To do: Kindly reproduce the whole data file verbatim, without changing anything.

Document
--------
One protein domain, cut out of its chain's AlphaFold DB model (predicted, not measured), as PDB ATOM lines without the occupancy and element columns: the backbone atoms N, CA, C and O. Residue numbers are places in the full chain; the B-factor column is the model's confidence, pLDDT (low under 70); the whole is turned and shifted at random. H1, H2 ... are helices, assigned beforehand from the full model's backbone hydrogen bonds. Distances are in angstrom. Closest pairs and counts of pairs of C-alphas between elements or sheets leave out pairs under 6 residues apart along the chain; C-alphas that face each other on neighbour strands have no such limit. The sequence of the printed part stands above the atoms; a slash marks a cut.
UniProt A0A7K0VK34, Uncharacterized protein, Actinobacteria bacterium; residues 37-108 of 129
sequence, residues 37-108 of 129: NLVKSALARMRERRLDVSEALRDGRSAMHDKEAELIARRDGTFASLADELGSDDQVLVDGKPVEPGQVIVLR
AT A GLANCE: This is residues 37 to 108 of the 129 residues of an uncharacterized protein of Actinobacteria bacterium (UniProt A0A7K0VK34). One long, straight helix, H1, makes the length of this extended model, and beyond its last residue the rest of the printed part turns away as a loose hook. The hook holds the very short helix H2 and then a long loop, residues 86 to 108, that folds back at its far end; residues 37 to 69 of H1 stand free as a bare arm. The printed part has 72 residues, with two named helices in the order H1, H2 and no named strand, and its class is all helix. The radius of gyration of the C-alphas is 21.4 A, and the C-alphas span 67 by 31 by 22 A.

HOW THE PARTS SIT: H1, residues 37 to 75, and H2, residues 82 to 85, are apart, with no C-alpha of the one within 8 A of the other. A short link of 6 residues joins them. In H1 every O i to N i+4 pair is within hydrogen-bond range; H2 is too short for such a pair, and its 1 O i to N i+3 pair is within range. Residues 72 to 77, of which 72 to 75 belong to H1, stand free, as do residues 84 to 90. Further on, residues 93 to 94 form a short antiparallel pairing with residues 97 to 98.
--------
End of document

One protein domain, cut out of its chain's AlphaFold DB model (predicted, not measured), as PDB ATOM lines without the occupancy and element columns: the backbone atoms N, CA, C and O. Residue numbers are places in the full chain; the B-factor column is the model's confidence, pLDDT (low under 70); the whole is turned and shifted at random. H1, H2 ... are helices, assigned beforehand from the full model's backbone hydrogen bonds. Distances are in angstrom. Closest pairs and counts of pairs of C-alphas between elements or sheets leave out pairs under 6 residues apart along the chain; C-alphas that face each other on neighbour strands have no such limit. The sequence of the printed part stands above the atoms; a slash marks a cut.
UniProt A0A7K0VK34, Uncharacterized protein, Actinobacteria bacterium; residues 37-108 of 129
sequence, residues 37-108 of 129: NLVKSALARMRERRLDVSEALRDGRSAMHDKEAELIARRDGTFASLADELGSDDQVLVDGKPVEPGQVIVLR
AT A GLANCE: This is residues 37 to 108 of the 129 residues of an uncharacterized protein of Actinobacteria bacterium (UniProt A0A7K0VK34). One long, straight helix, H1, makes the length of this extended model, and beyond its last residue the rest of the printed part turns away as a loose hook. The hook holds the very short helix H2 and then a long loop, residues 86 to 108, that folds back at its far end; residues 37 to 69 of H1 stand free as a bare arm. The printed part has 72 residues, with two named helices in the order H1, H2 and no named strand, and its class is all helix. The radius of gyration of the C-alphas is 21.4 A, and the C-alphas span 67 by 31 by 22 A.

HOW THE PARTS SIT: H1, residues 37 to 75, and H2, residues 82 to 85, are apart, with no C-alpha of the one within 8 A of the other. A short link of 6 residues joins them. In H1 every O i to N i+4 pair is within hydrogen-bond range; H2 is too short for such a pair, and its 1 O i to N i+3 pair is within range. Residues 72 to 77, of which 72 to 75 belong to H1, stand free, as do residues 84 to 90. Further on, residues 93 to 94 form a short antiparallel pairing with residues 97 to 98.